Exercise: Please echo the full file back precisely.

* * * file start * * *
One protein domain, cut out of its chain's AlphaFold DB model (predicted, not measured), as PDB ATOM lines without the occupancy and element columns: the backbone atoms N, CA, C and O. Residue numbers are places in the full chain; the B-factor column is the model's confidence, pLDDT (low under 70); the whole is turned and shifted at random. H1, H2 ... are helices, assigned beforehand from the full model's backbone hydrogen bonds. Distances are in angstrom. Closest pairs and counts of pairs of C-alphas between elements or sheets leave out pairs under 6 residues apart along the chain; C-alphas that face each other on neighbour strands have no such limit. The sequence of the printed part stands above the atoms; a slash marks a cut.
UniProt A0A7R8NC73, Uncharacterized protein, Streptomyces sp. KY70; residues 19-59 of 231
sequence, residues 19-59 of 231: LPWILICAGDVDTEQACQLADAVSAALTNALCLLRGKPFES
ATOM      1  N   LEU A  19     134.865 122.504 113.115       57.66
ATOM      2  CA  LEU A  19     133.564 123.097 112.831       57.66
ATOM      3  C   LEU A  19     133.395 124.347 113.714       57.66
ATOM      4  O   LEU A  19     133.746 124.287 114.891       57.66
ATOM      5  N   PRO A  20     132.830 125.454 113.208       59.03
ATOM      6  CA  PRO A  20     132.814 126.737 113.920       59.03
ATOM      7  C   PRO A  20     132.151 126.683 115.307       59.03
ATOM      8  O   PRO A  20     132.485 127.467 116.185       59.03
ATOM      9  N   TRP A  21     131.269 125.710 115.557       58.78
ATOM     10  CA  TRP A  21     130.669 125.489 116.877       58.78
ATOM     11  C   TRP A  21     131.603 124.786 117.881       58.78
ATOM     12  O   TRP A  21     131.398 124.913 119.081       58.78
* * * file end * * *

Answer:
One protein domain, cut out of its chain's AlphaFold DB model (predicted, not measured), as PDB ATOM lines without the occupancy and element columns: the backbone atoms N, CA, C and O. Residue numbers are places in the full chain; the B-factor column is the model's confidence, pLDDT (low under 70); the whole is turned and shifted at random. H1, H2 ... are helices, assigned beforehand from the full model's backbone hydrogen bonds. Distances are in angstrom. Closest pairs and counts of pairs of C-alphas between elements or sheets leave out pairs under 6 residues apart along the chain; C-alphas that face each other on neighbour strands have no such limit. The sequence of the printed part stands above the atoms; a slash marks a cut.
UniProt A0A7R8NC73, Uncharacterized protein, Streptomyces sp. KY70; residues 19-59 of 231
sequence, residues 19-59 of 231: LPWILICAGDVDTEQACQLADAVSAALTNALCLLRGKPFES
ATOM      1  N   LEU A  19     134.865 122.504 113.115       57.66
ATOM      2  CA  LEU A  19     133.564 123.097 112.831       57.66
ATOM      3  C   LEU A  19     133.395 124.347 113.714       57.66
ATOM      4  O   LEU A  19     133.746 124.287 114.891       57.66
ATOM      5  N   PRO A  20     132.830 125.454 113.208       59.03
ATOM      6  CA  PRO A  20     132.814 126.737 113.920       59.03
ATOM      7  C   PRO A  20     132.151 126.683 115.307       59.03
ATOM      8  O   PRO A  20     132.485 127.467 116.185       59.03
ATOM      9  N   TRP A  21     131.269 125.710 115.557       58.78
ATOM     10  CA  TRP A  21     130.669 125.489 116.877       58.78
ATOM     11  C   TRP A  21     131.603 124.786 117.881       58.78
ATOM     12  O   TRP A  21     131.398 124.913 119.081       58.78